Tuesday, 18 April 2017

Week 6: the struggle is real

Week 6 of our life with Anna was really hard. All the work I'd done to get to a state where I was 'managing' unraveled before my eyes, and I was once again crying at 1am, 2.30am, 4am, 5am etc. It's actually scary what just a few nights of little sleep can do to a person.

Some people live in the past. I, however, project my worries into an imagined future. So, when our little baby who was sleeping for 2.5-4 hour stints from about three weeks began waking up every 40 minutes, or not settling at all, I freaked out. I imagined that that was it, I had broken the tenuous balance of 'just enough' sleep, that it was my fault and we were going to spend the next 12 months getting up on the hour. 'But I need to finish my PhD', I sobbed to myself. 

I knew week 6 is a huge developmental milestone for a baby. Anna was going through some serious stuff - all that growing and figuring out is exhausting and scary for such a tiny human. Instead of acknowledging that it was an important phase, and she would grow out of it, I freaked out. I didn't see the good - how we'd successfully taken the train on our own and becoming more relaxed feeding in the wrap. I only saw the scary, uncontrollable things.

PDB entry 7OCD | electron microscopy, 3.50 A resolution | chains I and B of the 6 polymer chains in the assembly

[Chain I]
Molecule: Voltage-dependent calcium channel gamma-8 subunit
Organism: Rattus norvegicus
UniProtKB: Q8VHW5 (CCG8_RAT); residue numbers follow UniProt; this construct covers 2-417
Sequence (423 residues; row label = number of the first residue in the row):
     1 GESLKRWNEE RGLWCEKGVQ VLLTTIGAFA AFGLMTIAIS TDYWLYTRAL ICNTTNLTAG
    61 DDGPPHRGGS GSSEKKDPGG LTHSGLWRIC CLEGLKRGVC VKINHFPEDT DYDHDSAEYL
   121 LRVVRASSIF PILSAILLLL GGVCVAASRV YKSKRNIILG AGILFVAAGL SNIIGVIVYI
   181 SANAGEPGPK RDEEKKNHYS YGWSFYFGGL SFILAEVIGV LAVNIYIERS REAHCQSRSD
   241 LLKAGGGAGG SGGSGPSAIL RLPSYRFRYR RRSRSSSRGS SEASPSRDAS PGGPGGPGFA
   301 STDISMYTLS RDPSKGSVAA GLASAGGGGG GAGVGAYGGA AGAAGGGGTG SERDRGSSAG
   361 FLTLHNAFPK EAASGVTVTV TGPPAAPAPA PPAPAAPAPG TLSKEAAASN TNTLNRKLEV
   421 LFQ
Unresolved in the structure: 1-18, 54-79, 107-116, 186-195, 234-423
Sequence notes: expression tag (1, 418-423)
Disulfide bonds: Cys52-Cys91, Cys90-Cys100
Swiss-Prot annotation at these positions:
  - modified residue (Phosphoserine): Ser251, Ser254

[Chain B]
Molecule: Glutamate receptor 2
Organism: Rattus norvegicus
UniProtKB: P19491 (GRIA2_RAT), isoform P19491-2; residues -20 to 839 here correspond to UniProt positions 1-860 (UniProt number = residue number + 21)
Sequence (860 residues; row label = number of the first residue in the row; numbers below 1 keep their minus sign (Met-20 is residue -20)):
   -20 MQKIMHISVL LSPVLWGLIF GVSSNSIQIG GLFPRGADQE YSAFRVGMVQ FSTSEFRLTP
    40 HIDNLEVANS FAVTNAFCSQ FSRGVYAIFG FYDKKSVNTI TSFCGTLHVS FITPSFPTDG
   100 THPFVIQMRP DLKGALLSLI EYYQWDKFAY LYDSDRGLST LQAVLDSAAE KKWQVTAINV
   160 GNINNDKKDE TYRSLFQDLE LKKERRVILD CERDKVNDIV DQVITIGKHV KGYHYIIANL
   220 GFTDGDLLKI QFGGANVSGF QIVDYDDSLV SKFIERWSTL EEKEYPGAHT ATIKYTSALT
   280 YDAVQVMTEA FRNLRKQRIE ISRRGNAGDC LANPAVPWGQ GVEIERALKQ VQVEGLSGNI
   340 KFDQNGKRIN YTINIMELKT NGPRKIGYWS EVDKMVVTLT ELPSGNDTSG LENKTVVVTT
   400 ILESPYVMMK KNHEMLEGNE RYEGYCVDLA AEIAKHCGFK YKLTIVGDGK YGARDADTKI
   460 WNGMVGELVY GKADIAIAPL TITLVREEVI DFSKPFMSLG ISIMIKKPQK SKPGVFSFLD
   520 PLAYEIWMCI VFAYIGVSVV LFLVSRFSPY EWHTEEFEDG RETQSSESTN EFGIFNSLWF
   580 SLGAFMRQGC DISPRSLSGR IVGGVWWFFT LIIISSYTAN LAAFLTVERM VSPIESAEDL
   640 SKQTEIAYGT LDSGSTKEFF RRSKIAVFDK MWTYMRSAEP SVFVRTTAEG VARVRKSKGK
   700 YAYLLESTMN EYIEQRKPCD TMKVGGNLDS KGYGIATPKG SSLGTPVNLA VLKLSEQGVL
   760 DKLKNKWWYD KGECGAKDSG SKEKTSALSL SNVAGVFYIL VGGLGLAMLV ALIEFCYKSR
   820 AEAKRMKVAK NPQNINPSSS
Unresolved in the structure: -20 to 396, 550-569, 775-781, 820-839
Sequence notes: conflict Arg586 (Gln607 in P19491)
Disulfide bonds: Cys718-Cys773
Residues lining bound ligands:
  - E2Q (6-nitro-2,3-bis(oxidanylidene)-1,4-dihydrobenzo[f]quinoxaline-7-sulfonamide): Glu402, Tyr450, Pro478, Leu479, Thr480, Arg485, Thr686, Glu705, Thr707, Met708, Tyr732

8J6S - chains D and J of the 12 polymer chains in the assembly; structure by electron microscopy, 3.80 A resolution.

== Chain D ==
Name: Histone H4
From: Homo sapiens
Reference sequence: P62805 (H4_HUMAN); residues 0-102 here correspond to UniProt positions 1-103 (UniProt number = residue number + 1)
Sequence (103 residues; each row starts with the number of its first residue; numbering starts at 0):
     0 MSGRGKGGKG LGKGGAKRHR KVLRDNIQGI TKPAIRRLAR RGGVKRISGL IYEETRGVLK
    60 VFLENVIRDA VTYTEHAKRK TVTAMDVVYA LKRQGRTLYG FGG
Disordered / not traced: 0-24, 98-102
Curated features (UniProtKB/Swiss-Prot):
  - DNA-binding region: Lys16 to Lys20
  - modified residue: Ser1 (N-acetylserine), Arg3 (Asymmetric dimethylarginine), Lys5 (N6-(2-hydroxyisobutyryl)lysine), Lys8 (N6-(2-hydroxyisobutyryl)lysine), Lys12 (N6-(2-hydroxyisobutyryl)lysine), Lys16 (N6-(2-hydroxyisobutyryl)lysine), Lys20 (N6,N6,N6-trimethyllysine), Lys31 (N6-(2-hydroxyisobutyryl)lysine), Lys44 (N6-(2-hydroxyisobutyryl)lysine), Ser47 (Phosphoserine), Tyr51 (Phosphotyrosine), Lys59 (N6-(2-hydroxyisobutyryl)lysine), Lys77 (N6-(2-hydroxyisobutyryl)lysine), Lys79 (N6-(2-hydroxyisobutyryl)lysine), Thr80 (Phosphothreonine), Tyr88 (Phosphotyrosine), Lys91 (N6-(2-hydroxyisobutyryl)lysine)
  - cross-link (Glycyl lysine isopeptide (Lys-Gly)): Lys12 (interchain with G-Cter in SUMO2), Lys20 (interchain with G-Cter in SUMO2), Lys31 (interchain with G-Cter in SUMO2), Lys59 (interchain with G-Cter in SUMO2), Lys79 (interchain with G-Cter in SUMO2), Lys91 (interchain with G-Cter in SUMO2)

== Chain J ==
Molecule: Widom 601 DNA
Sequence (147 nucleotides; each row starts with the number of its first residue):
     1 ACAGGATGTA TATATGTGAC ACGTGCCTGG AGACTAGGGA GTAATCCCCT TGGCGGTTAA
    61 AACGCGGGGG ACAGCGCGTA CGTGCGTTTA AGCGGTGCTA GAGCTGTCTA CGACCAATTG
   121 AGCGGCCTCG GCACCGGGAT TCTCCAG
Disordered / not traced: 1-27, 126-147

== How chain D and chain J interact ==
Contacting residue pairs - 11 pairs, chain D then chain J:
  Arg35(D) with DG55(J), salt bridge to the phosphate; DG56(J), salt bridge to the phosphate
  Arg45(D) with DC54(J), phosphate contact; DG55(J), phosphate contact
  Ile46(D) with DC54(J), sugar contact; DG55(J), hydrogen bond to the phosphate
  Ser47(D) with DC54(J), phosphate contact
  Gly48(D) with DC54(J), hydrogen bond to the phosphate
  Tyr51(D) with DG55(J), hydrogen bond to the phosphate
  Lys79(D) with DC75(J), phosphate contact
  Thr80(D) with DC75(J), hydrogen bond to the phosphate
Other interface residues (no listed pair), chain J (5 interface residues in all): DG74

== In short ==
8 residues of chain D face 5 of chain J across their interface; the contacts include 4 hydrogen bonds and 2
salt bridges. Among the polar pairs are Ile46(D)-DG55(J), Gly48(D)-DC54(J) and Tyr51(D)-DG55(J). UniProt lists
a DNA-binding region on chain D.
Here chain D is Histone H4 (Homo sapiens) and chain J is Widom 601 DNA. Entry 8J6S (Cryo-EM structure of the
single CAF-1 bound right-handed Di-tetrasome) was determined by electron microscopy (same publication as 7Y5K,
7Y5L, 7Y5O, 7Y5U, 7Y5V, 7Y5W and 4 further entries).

A lot of good came out of that week. Anna looks into our eyes with a face lit up with a big smile now. She gurgles and babbles. If you try to hold her on your knee she determinedly straightens her legs and 'stands'. She sits in her bouncer and watches curiously as I do things in the kitchen. Her eyes follow me or Leo around rooms. Can anything possibly beat that?

I'm writing this for the sake of providing a well-balanced account of my experiences of life with a newborn. I sometimes struggle. It's ok to struggle, but it's also important to put those struggles into context, into the catalogue of 'life experiences' and not blow them out of proportion. The most important thing to remember: if you freak out in the middle of the night and throw a huge strop, always remember to say sorry.

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